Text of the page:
By David Brunnstrom
WASHINGTON (Reuters) - U.S. House Democrats said on Wednesday that U.S. intelligence agencies have failed to adapt to the growing threat posed by China and warned Washington would be unable to compete with Beijing in the future without significant changes.
A report released by Democrats on the House of Representatives Intelligence Committee - chaired by Representative Adam Schiff - called for a full review of intelligence gathering, saying spy agencies had come to treat traditional intelligence missions as secondary to counterterrorism.
"The intelligence community has not moved with the necessary alacrity to reorient itself to the growing challenge from China across practically every domain," Schiff told Reuters. "It's our hope that this report will spur movement within the intelligence community."
The report said the unfolding of the coronavirus pandemic after it began in China showed the need to better understand Chinese decision-making, including at the provincial level, and that the intelligence community had paid insufficient attention to "soft" security threats, such as infectious diseases.
"The stakes are high," a redacted version of the report said. "If the IC (intelligence community) does not accurately characterize and contextualize Beijing's intent, America's leaders will fail to understand the factors that motivate Chinese decision-making."
Separately, a House Republican "China Task Force" led by Foreign Affairs Committee ranking member Michael McCaul released its report calling for more than 400 changes in U.S. strategy, including shifting supply chains from China and a trade agreement with Taiwan.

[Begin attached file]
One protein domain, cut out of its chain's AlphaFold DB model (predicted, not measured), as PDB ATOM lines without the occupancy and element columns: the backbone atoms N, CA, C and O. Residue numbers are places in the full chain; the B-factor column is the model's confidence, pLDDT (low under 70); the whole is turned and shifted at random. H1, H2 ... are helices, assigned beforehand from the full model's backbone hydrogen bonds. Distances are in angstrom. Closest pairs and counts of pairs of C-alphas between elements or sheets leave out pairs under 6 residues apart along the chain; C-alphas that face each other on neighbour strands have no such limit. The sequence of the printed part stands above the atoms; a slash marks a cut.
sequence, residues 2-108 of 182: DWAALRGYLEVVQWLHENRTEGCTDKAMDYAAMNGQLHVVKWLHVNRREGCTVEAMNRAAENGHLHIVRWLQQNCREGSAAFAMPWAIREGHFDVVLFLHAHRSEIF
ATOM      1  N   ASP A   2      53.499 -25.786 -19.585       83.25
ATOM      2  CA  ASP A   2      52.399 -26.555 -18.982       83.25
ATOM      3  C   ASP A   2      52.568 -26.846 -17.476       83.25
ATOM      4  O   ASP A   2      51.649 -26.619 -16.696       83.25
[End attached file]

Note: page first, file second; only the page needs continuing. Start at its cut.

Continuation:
The release of the reports comes amid campaigning for the Nov. 3 elections, in which dealings with China - the world's second-largest economy - have been the most important foreign policy issue for Republican President Donald Trump and his Democratic challenger, former Vice President Joe Biden, as well as congressional candidates.
The Democratic intelligence report said Washington should strengthen its ability to "disrupt and deter" Chinese influence operations, and called for a bipartisan congressional study to evaluate intelligence.
It called for a broadening of programs to mentor the next generation of China analysts and said agencies should consider "reskilling" programs for those working in counterterrorism.
The Republican report criticized decades of U.S. policy toward China for focusing on economic issues and disregarding rights violations and security threats.
"To preserve democracy and freedom around the world, the U.S. must act decisively with our allies to regain the initiative," it said. "Addressing such malign conduct can no longer be one of many priorities for our respective governments, but rather the organizing principle of the free world."
(Reporting by David Brunnstrom; Additional reporting by Daphne Psaledakis and Patricia Zengerle; Editing by Mark Heinrich and Jonathan Oatis)